The “Yellow Emperor’s Inner Classic” or Huang Di Nei Jing deals with both early Chinese medicine, as well as Taoist philosophy. The text is believed to have been composed around the 1st century BC. and consists of a dialogue between the Yellow Emperor and one of his ministers or physicians, who is usually identified as Qi Bo, but in some versions of this text is called Shao Yu.
The Yellow Emperor’s Inner Classic is composed of two volumes (although there is evidence that other volumes may have been lost), the first of which is “Basic Questions” or the Su Wen; it deals with the theory and diagnostic methods of Chinese medicine. The second volume is the “Divine Pivot” or Ling Shu, which discusses acupuncture and moxibustion in detail, although it does not seem to distinguish well between the two, as it gives the same indications for both types of treatment.
The content of the Yellow Emperor’s Inner Classic builds upon earlier much more ancient healing practices, but rationalises these to some extent, by declaring that a poor dietary pattern and lifestyle, excessive emotions, an unhealthy environment, and wear and tear due to age are the underlying causes of disease. It reiterates the Taoist concept that man is a microcosm that reflects the larger cosmos and teaches that following Taoist principles that serve to harmonize the fundamental cosmic forces, namely: Yin and Yang, Qi and the Five Elements (Wu Xing), and by dealing appropriately with the environmental factors: wind, damp, hot and cold, one can maintain the balance between man and heaven and earth, and thus preserve health and engender longevity.
The Yellow Emperor’s Classic is still one of the most influential texts of Chinese medicine, despite the fact that the original works have long since been lost and the current versions consists of a compilation of varying texts that were put together at least one thousand years after the original text was thought to have been written. Add to that the facts that books were copied by hand until the invention of moveable type in China at around 1000 AD, and the tendency of Chinese scholars to edit any text they copied, interpolate information and add commentaries, in order to make the information “fit in” with current thought, and it is hard to imagine what the original work may have looked like.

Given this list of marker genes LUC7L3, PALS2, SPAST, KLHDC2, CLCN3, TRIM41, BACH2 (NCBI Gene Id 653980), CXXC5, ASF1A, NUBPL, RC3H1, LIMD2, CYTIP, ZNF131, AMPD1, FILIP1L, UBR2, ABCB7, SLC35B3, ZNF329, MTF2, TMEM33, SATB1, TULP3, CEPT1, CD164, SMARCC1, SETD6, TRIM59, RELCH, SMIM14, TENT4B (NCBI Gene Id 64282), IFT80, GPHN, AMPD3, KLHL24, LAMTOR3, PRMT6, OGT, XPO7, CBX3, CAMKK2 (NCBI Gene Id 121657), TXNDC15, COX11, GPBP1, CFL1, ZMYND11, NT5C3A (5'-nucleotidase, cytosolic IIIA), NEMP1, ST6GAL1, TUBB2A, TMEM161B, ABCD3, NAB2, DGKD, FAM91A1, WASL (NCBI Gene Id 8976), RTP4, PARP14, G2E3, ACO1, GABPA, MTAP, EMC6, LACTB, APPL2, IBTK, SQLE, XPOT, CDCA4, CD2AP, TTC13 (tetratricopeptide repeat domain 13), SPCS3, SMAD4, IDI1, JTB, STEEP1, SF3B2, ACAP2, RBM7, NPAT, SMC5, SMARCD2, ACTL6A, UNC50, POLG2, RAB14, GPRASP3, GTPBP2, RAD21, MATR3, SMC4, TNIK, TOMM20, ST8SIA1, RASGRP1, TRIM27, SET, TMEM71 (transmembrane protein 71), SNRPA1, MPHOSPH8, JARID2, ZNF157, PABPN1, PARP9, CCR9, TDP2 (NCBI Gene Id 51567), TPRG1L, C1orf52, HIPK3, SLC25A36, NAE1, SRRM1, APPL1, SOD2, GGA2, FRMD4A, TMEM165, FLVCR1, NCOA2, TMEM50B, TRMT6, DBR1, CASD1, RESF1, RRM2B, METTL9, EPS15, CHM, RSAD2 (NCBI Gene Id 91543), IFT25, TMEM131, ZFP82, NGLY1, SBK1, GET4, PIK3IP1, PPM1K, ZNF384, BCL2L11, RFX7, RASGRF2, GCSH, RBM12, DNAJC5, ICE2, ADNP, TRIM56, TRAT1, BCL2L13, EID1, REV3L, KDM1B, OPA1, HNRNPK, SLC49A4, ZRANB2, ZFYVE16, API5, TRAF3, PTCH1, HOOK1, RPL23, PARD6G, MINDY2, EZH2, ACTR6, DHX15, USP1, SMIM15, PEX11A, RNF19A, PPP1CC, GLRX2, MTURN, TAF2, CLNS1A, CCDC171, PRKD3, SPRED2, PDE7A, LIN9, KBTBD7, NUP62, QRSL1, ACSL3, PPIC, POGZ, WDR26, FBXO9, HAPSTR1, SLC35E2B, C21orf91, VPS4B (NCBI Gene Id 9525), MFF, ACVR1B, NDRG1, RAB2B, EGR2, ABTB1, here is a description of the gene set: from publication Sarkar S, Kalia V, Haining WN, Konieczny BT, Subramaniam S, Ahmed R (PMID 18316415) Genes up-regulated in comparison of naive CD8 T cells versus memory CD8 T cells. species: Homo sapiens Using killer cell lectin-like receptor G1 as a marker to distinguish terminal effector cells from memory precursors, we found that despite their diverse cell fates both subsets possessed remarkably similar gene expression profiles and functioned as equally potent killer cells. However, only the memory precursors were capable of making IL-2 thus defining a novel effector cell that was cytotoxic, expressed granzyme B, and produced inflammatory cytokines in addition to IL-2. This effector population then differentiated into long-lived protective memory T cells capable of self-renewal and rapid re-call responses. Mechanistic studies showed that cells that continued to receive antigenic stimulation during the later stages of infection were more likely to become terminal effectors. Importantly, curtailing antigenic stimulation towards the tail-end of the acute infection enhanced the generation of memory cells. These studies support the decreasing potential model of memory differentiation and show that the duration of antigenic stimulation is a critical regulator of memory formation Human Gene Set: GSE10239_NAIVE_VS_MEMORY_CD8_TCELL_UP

In addition so called translations of the Yellow Emperor’s Classic into Western languages often leave, to put it mildly, a lot to be desired; they are – with some exceptions – often little more that modern manuals that are loosely based upon this classic.
There are many Taoist legends that surround Huang Di, the claimed author of the Yellow Emperor’s Classic. According to these legends, Huang Di, had supernatural capabilities. It is said that his mother conceived him after she was energized by swirling light that emanated from the star constellation known as the Plough. After a 24 month pregnancy she gave birth to Huang Di who was eloquent and capable of entering into deep philosophical debate within a few days of his birth. He became emperor at a very young age; at which time his kingdom became identified by the colour yellow, the colour of the element Earth. It is for this reason that he is known as the Yellow Emperor. In the many myths and legends that surround him, Huang Di is said to have demonstrated great intellect and invented items such as wheeled vehicles, boats, cooking vessels, mirrors, crossbows and other devices, as well as the characters for musical notation.